Then there's the increasing popularity of raw and undercooked foods. A burger patty containing salmonella will be safe to eat once grilled to at least 145 degrees, and poultry is in the clear after reaching 165 degrees, according to the Department of Agriculture. But the bacterium can survive in the pink center of a seared slice of ahi tuna.
Salmonella can be hard to remove from fresh fruit and vegetables. "It's difficult to sterilize a tomato," said Dr. Ferric Fang, a professor of laboratory medicine and microbiology at the University of Washington in Seattle. "With cantaloupes, there's no way to wash them off because their skin is a little bit porous."
Once swallowed, salmonella is usually wiped out by stomach acid. But people who take antacids or heartburn medications give the pathogen a hand by making the stomach's pH level more tolerable. Salmonella that survive the stomach move on to the intestine, where they attach themselves to the lining and do their dirty work.
Ironically, antibiotics can also make people more vulnerable by wiping out some of the useful gut bacteria that protect against invading pathogens.
Scarfing lots of ice cream or French fries may also do salmonella a good turn, because the bug can cloak itself in a protective layer of fat, Fang said.
In the developed world, the most common disease-causing salmonella is the Typhimurium strain of Salmonella enterica. Victims typically feel symptoms of gastroenteritis within 12 to 72 hours of infection, which can last up to a week.
In about 3% or 4% of cases, salmonella hitches a ride into the bloodstream, requiring treatment with antibiotics. Nearly all patients recover.
Typhi, a more deadly strain, produces typhoid fever in the developing world. The bacterium travels through the bloodstream to the liver and spleen, where it changes its surface proteins to protect itself from the body's chemical defenses.
The CDC estimates that 21.5 million people are stricken by typhoid fever each year. Patients suffer high fevers, headaches, stomach pains, vomiting and diarrhea. If they aren't treated with antibiotics, about one in eight will die, said Groisman of Washington University.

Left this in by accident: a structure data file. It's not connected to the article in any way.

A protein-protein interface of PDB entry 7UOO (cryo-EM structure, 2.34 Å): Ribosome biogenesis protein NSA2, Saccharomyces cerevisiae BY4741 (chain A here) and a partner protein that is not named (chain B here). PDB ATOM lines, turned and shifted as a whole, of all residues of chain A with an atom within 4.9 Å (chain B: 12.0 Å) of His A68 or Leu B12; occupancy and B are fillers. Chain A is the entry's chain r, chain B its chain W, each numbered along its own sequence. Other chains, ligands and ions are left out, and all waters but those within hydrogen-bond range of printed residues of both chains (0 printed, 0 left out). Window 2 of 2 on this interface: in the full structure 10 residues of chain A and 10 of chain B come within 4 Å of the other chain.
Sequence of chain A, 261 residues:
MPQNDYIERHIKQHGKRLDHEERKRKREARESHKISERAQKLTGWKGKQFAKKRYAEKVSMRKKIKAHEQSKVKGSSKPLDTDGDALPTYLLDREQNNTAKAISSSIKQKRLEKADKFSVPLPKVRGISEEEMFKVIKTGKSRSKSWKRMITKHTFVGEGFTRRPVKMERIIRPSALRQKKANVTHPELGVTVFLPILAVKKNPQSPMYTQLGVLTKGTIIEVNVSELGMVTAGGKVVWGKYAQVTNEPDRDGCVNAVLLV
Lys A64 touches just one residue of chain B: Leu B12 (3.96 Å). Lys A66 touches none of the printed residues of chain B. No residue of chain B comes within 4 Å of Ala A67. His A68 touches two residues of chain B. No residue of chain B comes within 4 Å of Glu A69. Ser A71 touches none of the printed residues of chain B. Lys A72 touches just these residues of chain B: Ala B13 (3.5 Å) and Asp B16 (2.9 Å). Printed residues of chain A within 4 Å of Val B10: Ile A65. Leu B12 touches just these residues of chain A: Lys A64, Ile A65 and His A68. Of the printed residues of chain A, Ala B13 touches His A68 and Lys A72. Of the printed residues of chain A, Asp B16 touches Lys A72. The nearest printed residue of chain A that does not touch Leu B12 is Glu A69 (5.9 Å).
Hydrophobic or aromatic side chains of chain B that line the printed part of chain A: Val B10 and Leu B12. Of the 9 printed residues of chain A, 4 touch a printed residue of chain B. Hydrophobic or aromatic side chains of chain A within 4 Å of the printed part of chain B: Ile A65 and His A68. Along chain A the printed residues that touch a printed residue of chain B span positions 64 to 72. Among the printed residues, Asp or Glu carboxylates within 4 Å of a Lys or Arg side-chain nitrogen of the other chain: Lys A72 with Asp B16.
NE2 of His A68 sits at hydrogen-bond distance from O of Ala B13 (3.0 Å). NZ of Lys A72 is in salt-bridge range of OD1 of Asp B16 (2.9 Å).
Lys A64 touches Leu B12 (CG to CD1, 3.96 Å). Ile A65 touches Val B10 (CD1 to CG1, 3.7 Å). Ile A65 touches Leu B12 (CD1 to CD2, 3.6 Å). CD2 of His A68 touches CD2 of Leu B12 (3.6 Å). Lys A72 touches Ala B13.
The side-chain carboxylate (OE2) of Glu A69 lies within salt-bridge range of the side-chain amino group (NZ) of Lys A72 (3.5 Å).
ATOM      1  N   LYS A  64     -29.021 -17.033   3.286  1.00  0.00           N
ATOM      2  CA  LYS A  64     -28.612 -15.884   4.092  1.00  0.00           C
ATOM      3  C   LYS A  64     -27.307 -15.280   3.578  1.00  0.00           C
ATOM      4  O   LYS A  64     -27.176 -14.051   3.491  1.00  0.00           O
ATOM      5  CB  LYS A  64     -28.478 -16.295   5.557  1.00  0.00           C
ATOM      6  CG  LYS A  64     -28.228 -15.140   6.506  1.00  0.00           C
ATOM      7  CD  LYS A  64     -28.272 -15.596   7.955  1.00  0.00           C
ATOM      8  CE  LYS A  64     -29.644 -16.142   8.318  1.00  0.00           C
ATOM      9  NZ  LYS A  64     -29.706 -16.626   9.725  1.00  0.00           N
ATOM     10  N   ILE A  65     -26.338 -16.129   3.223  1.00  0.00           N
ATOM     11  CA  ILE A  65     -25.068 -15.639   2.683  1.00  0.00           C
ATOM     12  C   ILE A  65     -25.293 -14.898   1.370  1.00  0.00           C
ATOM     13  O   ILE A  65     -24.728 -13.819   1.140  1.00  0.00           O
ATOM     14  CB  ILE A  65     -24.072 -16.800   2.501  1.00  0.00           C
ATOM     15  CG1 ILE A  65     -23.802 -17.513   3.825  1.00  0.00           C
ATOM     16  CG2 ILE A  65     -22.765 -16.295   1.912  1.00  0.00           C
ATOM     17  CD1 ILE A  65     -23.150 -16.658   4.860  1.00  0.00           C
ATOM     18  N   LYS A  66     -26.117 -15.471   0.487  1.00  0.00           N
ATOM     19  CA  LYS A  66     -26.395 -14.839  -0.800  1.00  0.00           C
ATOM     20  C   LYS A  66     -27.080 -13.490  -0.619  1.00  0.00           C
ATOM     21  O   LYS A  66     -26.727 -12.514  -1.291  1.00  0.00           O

When he accidentally ingested the Typhi organism himself, "it was like hell," he said. After initial symptoms passed, he felt incredibly weak for two months. "It was the worst disease I've ever had in my life."
For those charged with tracking down the source of an outbreak, salmonella cases are among the most difficult to solve. E. coli O157:H7 lurks in a more limited range of foods -- usually beef, lamb and produce -- but "salmonella can be on anything," said William E. Keene, a senior epidemiologist with the Oregon Public Health Division in Portland.
"There was all the flap about the jalapeno outbreak and the peanut butter outbreak," Keene said. In between, he said, "there were two others with hundreds of cases in dozens of states, and we have no idea what caused them."
In a sign of the times, the FDA's website contains a generic template that companies can use to announce salmonella-related recalls:
"XYZ Inc. of Anywhere, MS, is recalling its 5 ounce packages of 'Snackies' food treats because they have the potential to be contaminated with Salmonella," the mock-up begins.